That same year I had a teacher who both infuriated me and terrified me. My negative experiences with him began when he started mistreating my Autistic friend. The teacher would call him names, tell him he was stupid and a spaz, and he would encourage the students to bully this kid by laughing at their constant jabs. I reported it many times, but nothing happened. Now I was a complete foil to my friend. Where he would get super riled up, I would sit quietly awaiting instruction, all the while praying that they would show the guy some mercy. The teacher then began comparing us to each other, but the issues didn't stop there. He would say that I was so well behaved and then handed me a bag of M&Ms. In turn he would look at my friend and say that he would never get any because he was such a bad kid. I shared with him to prove a point. But then I began to get this really eerie vibe from the teacher that never went away. He started hovering over my desk constantly. He would always single me out as an example when it was flattering. The way he even spoke to me sent shivers down my spine. It was this creepy voice that I can't quite explain but was reserved for me specifically. He even went so far as to stop my then-boyfriend in the hallway to bombard him with questions about our relationship. Upon finding out that there were two grades between us, he made the inappropriate remark that my high school boyfriend was "robbing the cradle." All the while that I was in that class, I remember thinking about how I would protect myself if he ever jeopardized my safety. I was scared the entire time, braced for confrontation if it were to arise.
Sadly, though I was only in his class for a semester, he continued his antics up until I graduated. He would stop in the hallway and stare at me for a few seconds that felt more like minutes to me until finally he would say hello. One day he even walked into my history class and just stared at me while, in that creepy voice of his, he said to my teacher, "You be good to her; she's a good girl." I still live in fear that I may run into that man somewhere. The thought is so antagonizing and petrifying to me.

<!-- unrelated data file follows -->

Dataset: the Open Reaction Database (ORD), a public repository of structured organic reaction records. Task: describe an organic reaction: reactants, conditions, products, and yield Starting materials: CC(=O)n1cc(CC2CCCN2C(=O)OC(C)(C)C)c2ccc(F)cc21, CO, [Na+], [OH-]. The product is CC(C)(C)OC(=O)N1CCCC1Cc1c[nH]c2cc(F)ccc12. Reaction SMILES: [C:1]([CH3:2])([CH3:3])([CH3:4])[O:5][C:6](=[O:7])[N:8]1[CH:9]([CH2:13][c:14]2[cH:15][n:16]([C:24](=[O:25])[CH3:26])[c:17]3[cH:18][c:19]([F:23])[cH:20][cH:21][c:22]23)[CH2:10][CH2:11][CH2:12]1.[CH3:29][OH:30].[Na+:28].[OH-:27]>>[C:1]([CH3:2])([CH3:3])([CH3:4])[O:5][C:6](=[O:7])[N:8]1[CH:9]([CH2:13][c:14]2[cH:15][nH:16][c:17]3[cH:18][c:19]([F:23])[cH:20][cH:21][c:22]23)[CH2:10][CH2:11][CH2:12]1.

The last situation that I will let you guys in on is a bit more troubling for me to write. You see, I don't want to share what happened with this teacher because I don't think that she's bad at her job. I just think she had a rough semester. With that being said, I have never felt more alone than I did in that class. The students would go insane. Like, running around the room squirting water guns at each other insane. I learned nothing that entire semester because she finally just gave up because of how unruly the students were.
Upon giving up, she also started to forget who her students even were (there were 9 of us) and she wouldn't even notice if we weren't there. One day this teacher told me to go to guidance for some graduation stuff. I did what I was supposed to do there but when I came back, the entire class was missing. This was two years after the last two situations and so I was already super nervous about being alone in the school. I had to track my class down while two guys I didn't know followed me down an otherwise abandoned hallway. There were 9 students and to this day I can't come to find a reasonable explanation to justify her never noticing my absence. I was terrified. I went to her in tears and said, "Please don't do that to me again. I was so scared."
I'm not mad at her. I just don't understand why she neglected to count her students as they left. It was a school that was larger than most colleges and so the safety there was more based on accountability. I honestly still love this teacher very much, but the example still goes to show that even the best teachers aren't always protecting their students.
I think high school students need to be able to evaluate their teachers. The safety of the student is nothing to take lightly. We need to make sure that those who are responsible for the safety and well-being of another are doing their job to the best of their honest abilities. Students, don't be afraid to speak out.